Around the year 1050 of the Third Age, Sauron came secretly to Greenwood and built a stronghold on Amon Lanc which became known as Dol Guldur, the Hill of Black Magic.

 
__________

To me this implies these Telerin Elves first settled -- or at least in very ancient times settled -- in these fir-covered mountains, later to leave due to the Shadow of the Third Age.

OK it was very long ago, but as I read the history of the Mirkwood Tawarwaith -- at least as described in the 'Oropher texts' that is -- these Wood-elves were at Amon Lanc in the South before moving northward three times, then they settled in the western glens of the Emyn Duir (the fir-covered mountains), and it was then that Oropher's people roamed in the woods and vales westward as far as Anduin, north of the ancient dwarf road. And of course later they moved from these mountains after the Shadow arrived in the Third Age.

The compressed version gives a different impression to my mind, though by comparison the earlier movements just seem left out, so I thought I would add this much in any event.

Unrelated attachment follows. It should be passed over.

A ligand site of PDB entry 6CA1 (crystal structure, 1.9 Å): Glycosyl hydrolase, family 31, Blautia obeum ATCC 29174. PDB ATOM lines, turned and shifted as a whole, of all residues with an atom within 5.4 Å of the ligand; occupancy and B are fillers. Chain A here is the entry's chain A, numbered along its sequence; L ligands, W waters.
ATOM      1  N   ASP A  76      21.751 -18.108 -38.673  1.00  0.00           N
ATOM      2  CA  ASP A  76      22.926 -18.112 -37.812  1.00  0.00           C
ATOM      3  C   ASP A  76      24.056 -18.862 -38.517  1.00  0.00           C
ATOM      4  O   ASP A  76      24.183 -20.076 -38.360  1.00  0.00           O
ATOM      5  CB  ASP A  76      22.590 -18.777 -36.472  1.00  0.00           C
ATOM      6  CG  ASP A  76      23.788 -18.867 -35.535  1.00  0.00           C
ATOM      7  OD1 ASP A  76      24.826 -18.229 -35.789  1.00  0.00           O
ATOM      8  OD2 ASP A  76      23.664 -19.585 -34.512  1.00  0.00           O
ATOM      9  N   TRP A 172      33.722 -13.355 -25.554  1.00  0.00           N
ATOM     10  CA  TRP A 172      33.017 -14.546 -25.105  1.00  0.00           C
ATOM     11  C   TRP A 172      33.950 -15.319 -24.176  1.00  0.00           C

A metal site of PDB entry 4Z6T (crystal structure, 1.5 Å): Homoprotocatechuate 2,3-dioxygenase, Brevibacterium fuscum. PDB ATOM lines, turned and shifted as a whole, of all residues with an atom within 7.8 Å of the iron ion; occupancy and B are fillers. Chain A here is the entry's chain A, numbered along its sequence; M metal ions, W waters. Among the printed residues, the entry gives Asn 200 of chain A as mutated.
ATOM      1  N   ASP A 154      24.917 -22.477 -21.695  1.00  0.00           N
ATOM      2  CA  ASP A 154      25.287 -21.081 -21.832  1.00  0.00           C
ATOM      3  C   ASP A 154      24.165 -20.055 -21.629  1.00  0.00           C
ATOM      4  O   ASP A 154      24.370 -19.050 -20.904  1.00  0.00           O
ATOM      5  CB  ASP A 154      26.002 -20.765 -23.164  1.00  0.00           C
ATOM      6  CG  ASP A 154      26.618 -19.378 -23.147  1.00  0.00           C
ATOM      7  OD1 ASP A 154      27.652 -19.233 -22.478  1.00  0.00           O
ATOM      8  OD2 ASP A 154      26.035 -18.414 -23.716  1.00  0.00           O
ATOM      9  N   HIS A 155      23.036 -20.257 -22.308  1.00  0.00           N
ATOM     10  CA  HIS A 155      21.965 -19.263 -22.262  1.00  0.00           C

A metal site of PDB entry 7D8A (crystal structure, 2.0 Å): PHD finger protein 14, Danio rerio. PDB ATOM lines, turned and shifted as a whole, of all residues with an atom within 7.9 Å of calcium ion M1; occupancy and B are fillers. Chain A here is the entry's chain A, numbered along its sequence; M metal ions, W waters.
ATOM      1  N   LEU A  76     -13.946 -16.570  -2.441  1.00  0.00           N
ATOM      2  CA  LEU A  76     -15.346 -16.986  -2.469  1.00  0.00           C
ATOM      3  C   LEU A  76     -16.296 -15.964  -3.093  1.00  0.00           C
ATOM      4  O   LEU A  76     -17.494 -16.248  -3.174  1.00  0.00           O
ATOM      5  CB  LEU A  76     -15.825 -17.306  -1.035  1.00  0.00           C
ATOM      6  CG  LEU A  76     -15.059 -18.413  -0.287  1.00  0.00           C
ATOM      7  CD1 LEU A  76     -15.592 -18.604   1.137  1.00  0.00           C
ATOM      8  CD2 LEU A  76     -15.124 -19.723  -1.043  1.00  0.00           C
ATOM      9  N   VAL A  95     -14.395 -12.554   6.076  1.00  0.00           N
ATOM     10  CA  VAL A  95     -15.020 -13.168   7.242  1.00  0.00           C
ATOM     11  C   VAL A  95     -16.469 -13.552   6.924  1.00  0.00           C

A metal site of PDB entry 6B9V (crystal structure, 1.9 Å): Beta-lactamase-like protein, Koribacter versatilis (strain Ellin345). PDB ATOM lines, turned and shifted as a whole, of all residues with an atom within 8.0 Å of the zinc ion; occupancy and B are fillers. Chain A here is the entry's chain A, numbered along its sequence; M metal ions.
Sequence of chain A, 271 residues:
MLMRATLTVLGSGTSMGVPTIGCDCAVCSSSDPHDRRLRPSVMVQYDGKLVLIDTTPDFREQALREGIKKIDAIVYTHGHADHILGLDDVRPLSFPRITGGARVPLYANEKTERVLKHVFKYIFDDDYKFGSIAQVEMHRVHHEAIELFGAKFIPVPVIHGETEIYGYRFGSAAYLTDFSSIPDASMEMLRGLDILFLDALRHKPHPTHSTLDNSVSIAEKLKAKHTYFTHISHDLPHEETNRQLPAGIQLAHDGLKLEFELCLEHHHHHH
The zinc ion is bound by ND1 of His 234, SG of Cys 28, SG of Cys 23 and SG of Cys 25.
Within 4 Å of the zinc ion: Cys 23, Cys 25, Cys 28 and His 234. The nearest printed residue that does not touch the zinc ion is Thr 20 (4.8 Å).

Where these Elves were before the southern part of Greenwood I haven't pinned down yet myself, if it's pin-downable that is*. Also, according to the other Oropher text, it's not a certainty (IMO) that the Elves ever moved northward into these mountains, for if I recall correctly, they had moved north beyond the Gladden Fields in this text, and much later, retreated before the Shadow as it spread ever northward. Which admittedly is vague! but still.

I haven't ever looked at the economy issue myself, but I have tried to wrangle with the movements of the Mirkwood Tawarwaith at times.

__________

*
Tolkien does note that, daunted by the Misty Mountains, the Teleri in question hid themselves in woodland fastnesses and became a small and scattered people, and that they once again became an ordered folk under the leadership of eastward migrating Elves in the Second Age. Of The Rings Of Power notes that the returning 'Teleri' established realms among the Silvan Elves 'in woods and mountains' far from the Sea, but in the first edition of The Lord of the Rings (Appendix B) the Sindar establish realms in the 'forests far away' in the Second Age (no mention of mountains here anyway). Notably here, it is said the 'chief' of these was Thranduil in the north of Greenwood and Celeborn in the South (of Greenwood).


And I have not yet taken into account anything from The Hobbit here, but that's enough for now.


-- Edited by Galin on Monday 9th of August 2010 09:57:21 PM

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Lord Elrond of Rivendell - Rank 9
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Galin,
It was deliberately left out ... the question was about the economics and trading ventures of the Wood-Elves ... I did not want to twist it up with the "history" of